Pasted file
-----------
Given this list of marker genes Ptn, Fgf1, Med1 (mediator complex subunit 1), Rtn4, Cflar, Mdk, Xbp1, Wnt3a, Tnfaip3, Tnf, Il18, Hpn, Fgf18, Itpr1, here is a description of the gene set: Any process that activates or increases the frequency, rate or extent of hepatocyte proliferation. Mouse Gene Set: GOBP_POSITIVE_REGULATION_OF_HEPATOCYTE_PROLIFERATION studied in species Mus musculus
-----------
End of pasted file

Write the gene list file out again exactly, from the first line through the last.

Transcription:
Given this list of marker genes Ptn, Fgf1, Med1 (mediator complex subunit 1), Rtn4, Cflar, Mdk, Xbp1, Wnt3a, Tnfaip3, Tnf, Il18, Hpn, Fgf18, Itpr1, here is a description of the gene set: Any process that activates or increases the frequency, rate or extent of hepatocyte proliferation. Mouse Gene Set: GOBP_POSITIVE_REGULATION_OF_HEPATOCYTE_PROLIFERATION studied in species Mus musculus